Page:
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Jun Saiki; Stimulus-driven mechanisms underlying visual search asymmetry revealed by classification image analyses. Journal of Vision 2008;8(4):30. doi: 10.1167/8.4.30.
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© ARVO (1962-2015); The Authors (2016-present)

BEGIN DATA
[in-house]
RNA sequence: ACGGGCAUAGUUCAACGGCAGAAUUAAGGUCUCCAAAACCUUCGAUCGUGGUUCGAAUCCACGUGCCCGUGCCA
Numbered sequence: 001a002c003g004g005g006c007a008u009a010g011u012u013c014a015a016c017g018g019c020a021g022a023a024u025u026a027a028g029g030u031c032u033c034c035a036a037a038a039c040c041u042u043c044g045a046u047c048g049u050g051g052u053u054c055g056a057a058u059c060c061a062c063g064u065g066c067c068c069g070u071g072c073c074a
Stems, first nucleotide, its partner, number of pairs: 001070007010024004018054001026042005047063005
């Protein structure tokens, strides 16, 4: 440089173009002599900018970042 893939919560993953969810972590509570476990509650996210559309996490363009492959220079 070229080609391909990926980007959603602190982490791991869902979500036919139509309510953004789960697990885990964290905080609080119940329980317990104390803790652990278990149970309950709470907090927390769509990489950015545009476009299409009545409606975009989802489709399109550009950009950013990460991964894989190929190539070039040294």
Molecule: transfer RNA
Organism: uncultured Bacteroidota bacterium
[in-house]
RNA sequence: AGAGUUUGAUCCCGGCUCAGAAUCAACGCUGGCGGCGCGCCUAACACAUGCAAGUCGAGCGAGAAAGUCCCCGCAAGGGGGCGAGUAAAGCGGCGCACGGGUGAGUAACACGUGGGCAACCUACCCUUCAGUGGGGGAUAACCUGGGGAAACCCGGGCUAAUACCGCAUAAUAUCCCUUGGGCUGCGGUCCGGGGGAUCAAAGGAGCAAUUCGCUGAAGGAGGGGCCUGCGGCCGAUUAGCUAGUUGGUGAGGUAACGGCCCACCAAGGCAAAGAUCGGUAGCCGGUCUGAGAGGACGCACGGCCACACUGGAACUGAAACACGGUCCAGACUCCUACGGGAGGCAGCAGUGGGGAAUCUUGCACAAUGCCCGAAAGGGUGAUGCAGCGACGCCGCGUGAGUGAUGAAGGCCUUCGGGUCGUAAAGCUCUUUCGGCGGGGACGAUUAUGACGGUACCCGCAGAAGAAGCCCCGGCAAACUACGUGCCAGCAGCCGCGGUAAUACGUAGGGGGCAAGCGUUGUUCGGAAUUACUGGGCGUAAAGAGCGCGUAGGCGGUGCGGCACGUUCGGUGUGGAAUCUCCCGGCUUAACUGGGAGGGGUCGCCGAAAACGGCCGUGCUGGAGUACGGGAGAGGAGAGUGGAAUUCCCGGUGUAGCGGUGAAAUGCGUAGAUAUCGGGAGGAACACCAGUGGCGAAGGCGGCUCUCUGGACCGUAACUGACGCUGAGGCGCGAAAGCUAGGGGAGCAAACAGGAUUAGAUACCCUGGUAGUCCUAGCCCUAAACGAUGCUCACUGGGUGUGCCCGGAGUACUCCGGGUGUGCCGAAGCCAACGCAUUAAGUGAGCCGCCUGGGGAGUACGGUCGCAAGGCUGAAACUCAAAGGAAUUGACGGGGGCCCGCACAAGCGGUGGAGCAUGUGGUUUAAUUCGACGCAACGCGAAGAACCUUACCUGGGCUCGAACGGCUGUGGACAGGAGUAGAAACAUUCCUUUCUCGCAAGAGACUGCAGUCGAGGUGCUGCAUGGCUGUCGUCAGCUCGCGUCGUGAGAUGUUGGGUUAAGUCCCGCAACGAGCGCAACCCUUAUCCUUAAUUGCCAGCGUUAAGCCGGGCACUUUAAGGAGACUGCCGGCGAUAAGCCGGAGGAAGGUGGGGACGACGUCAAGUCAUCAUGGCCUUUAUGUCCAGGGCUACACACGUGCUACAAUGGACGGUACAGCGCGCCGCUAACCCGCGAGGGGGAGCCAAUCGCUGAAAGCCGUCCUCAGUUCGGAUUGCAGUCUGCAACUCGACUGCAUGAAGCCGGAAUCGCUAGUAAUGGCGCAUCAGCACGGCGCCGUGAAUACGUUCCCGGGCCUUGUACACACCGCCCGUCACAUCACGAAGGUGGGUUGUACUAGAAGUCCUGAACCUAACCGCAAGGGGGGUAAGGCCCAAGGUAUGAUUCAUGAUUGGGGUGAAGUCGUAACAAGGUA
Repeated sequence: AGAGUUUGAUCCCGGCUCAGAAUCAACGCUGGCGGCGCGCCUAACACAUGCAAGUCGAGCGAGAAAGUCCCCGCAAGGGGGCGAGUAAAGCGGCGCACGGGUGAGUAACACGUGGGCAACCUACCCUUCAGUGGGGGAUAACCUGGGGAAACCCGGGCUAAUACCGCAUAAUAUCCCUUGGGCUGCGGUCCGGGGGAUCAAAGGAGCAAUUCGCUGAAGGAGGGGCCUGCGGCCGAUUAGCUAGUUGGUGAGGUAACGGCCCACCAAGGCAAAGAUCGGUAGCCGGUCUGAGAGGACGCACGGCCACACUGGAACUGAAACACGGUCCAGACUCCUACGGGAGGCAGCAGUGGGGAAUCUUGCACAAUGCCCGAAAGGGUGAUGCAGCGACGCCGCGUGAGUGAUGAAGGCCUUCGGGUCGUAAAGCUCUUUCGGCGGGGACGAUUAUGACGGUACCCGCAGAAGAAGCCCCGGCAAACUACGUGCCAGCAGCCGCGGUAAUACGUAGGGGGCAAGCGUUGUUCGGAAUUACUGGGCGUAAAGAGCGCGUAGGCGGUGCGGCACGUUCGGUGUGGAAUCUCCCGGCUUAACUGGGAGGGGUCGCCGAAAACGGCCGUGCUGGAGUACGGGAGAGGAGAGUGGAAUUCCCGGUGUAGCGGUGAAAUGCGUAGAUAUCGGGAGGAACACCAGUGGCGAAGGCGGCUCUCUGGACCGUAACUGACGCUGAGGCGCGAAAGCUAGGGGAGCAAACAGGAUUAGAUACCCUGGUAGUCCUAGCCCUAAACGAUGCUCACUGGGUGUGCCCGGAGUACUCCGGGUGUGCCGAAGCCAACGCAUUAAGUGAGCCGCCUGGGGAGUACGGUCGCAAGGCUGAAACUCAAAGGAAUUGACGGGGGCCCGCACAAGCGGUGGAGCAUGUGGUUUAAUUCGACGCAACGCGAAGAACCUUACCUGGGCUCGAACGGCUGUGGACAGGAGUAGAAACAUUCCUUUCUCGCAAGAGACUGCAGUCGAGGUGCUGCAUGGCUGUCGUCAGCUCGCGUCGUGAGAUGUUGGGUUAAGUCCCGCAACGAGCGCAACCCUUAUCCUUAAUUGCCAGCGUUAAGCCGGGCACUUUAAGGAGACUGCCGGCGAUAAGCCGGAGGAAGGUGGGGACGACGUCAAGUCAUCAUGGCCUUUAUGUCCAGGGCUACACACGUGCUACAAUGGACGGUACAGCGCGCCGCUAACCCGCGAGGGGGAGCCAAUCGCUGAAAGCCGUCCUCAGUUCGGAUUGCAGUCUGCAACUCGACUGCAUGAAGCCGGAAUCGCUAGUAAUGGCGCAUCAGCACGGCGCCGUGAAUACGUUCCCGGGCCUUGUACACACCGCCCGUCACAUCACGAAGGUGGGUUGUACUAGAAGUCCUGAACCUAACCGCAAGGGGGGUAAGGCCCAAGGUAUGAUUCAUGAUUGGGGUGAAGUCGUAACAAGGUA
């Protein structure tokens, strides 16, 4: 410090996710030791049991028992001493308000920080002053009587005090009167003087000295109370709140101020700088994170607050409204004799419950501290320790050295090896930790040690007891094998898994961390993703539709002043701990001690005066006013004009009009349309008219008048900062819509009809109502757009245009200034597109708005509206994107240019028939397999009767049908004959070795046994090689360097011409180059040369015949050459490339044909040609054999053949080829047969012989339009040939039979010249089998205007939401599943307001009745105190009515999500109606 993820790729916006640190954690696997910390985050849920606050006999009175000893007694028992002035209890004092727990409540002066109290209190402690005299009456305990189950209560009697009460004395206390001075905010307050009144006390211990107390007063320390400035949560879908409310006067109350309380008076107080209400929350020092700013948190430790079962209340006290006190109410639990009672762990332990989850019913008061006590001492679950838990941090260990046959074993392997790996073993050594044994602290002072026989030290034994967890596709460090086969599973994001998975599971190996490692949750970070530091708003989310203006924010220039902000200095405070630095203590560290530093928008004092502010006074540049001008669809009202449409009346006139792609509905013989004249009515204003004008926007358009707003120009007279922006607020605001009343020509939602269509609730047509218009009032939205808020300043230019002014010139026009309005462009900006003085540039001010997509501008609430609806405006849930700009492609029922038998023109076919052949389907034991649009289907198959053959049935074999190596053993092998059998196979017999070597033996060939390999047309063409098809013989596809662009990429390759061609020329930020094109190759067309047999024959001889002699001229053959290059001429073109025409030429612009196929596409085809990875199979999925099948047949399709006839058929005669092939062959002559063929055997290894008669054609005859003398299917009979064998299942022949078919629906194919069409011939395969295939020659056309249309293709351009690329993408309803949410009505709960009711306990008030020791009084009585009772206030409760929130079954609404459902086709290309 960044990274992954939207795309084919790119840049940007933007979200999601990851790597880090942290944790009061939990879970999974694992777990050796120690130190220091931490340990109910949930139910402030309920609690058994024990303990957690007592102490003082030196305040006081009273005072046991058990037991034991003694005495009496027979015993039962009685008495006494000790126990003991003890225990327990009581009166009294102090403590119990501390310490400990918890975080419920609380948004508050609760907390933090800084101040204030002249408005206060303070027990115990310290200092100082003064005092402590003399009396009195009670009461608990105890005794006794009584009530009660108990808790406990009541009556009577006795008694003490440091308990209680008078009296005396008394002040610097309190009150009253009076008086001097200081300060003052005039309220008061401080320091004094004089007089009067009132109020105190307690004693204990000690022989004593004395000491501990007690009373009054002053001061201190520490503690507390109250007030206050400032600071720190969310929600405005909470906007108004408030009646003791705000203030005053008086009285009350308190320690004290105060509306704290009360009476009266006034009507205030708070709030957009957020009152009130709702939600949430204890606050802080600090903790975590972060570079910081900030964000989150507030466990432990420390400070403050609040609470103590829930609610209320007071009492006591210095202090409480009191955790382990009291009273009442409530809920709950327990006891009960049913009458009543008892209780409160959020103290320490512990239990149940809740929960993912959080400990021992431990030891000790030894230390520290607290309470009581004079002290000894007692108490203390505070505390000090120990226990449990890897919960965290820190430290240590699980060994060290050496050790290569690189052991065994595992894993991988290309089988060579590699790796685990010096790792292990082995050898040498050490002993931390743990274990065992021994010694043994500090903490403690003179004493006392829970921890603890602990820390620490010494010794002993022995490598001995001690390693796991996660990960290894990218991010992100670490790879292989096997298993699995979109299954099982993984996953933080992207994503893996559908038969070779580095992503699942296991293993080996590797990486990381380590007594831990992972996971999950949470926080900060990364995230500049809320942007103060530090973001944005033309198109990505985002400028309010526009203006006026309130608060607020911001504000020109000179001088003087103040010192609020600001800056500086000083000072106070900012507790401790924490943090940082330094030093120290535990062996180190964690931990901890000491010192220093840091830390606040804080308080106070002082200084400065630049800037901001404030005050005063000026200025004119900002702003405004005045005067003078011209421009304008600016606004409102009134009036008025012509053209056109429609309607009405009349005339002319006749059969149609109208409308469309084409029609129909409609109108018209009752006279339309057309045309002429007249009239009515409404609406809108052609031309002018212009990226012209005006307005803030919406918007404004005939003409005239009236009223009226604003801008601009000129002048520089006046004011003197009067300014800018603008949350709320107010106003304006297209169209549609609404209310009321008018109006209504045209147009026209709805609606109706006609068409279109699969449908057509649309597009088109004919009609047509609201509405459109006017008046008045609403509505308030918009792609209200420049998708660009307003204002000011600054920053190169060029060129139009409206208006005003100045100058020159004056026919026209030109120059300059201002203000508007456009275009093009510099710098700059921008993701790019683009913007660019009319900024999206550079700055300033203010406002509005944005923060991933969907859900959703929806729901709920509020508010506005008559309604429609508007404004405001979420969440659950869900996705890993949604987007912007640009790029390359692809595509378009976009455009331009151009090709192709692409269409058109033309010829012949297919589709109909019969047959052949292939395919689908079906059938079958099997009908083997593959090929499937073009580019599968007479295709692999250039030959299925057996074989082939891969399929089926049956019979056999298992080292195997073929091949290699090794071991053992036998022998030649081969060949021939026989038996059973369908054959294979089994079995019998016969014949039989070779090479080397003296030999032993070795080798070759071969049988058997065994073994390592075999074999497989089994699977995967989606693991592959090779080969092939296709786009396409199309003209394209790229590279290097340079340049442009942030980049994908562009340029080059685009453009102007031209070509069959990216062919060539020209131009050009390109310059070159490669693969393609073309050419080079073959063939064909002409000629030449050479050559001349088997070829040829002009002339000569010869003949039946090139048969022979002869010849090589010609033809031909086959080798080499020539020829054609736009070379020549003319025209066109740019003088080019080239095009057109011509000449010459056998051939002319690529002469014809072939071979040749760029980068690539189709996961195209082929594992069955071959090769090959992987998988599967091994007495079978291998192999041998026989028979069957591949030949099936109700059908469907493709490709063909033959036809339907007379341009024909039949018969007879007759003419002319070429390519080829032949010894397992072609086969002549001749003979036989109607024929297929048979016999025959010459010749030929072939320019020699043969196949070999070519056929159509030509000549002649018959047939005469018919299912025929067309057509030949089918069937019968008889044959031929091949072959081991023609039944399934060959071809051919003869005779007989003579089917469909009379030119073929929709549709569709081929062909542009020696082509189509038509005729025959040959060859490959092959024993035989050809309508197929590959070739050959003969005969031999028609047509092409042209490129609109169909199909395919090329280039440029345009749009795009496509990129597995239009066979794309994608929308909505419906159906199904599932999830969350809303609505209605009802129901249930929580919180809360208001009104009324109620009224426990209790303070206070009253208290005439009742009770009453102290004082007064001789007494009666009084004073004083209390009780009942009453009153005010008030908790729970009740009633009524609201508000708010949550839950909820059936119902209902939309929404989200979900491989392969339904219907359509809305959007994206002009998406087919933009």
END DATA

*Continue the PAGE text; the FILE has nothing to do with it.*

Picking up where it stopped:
Search asymmetry is a robust phenomenon with various stimuli and is important for understanding determinants of efficiency in visual search. However, its underlying mechanism remains unknown due to the lack of a method for estimating visual features used by human observers. This study used a classification image technique to solve this problem. Standard classification image analyses with an experiment of visual search asymmetry between Q and O revealed that observers used the same features in both search tasks, rejecting a hypothesis incorporating top-down feature selection. More quantitative data analysis and an additional experiment with a singleton search task also rejected target-dependent selective tuning of the common feature. Further model-based analyses revealed that a standard signal detection model with nonlinear signal transduction and multiplicative internal noise is sufficient to account for the classification image data. Contrary to intuitively appealing accounts based on attention and spatial uncertainty, these findings suggest that search asymmetry is a characteristic of elementary visual processing of multiple items by a nonlinear system. The classification image technique is a valuable tool for investigating search behavior beyond mere visualization of visual features.
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